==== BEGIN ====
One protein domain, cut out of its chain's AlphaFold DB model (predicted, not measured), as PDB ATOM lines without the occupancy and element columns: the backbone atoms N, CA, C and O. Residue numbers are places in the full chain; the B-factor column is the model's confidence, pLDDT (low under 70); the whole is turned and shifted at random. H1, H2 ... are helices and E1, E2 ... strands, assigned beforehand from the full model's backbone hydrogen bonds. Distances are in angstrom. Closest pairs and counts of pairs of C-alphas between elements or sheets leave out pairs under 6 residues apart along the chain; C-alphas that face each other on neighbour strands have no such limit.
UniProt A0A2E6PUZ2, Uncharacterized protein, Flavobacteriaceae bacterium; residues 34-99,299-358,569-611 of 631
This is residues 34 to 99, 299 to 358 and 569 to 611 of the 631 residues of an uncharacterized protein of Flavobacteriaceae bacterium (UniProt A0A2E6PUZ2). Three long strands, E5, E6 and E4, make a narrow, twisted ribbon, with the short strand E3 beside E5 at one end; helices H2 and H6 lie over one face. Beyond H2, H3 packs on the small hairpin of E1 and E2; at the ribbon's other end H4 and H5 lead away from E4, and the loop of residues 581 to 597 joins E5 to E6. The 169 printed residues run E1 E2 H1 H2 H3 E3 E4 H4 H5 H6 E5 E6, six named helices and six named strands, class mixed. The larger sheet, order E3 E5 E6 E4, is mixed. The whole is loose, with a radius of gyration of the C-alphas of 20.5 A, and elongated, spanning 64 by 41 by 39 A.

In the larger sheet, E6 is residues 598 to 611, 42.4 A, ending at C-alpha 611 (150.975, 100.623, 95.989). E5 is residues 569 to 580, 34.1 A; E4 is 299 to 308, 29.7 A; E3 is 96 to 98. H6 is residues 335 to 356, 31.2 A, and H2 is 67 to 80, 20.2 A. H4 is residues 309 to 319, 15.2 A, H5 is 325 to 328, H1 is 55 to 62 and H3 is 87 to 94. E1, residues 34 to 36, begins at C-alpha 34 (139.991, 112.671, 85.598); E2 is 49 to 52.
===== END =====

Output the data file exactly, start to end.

One protein domain, cut out of its chain's AlphaFold DB model (predicted, not measured), as PDB ATOM lines without the occupancy and element columns: the backbone atoms N, CA, C and O. Residue numbers are places in the full chain; the B-factor column is the model's confidence, pLDDT (low under 70); the whole is turned and shifted at random. H1, H2 ... are helices and E1, E2 ... strands, assigned beforehand from the full model's backbone hydrogen bonds. Distances are in angstrom. Closest pairs and counts of pairs of C-alphas between elements or sheets leave out pairs under 6 residues apart along the chain; C-alphas that face each other on neighbour strands have no such limit.
UniProt A0A2E6PUZ2, Uncharacterized protein, Flavobacteriaceae bacterium; residues 34-99,299-358,569-611 of 631
This is residues 34 to 99, 299 to 358 and 569 to 611 of the 631 residues of an uncharacterized protein of Flavobacteriaceae bacterium (UniProt A0A2E6PUZ2). Three long strands, E5, E6 and E4, make a narrow, twisted ribbon, with the short strand E3 beside E5 at one end; helices H2 and H6 lie over one face. Beyond H2, H3 packs on the small hairpin of E1 and E2; at the ribbon's other end H4 and H5 lead away from E4, and the loop of residues 581 to 597 joins E5 to E6. The 169 printed residues run E1 E2 H1 H2 H3 E3 E4 H4 H5 H6 E5 E6, six named helices and six named strands, class mixed. The larger sheet, order E3 E5 E6 E4, is mixed. The whole is loose, with a radius of gyration of the C-alphas of 20.5 A, and elongated, spanning 64 by 41 by 39 A.

In the larger sheet, E6 is residues 598 to 611, 42.4 A, ending at C-alpha 611 (150.975, 100.623, 95.989). E5 is residues 569 to 580, 34.1 A; E4 is 299 to 308, 29.7 A; E3 is 96 to 98. H6 is residues 335 to 356, 31.2 A, and H2 is 67 to 80, 20.2 A. H4 is residues 309 to 319, 15.2 A, H5 is 325 to 328, H1 is 55 to 62 and H3 is 87 to 94. E1, residues 34 to 36, begins at C-alpha 34 (139.991, 112.671, 85.598); E2 is 49 to 52.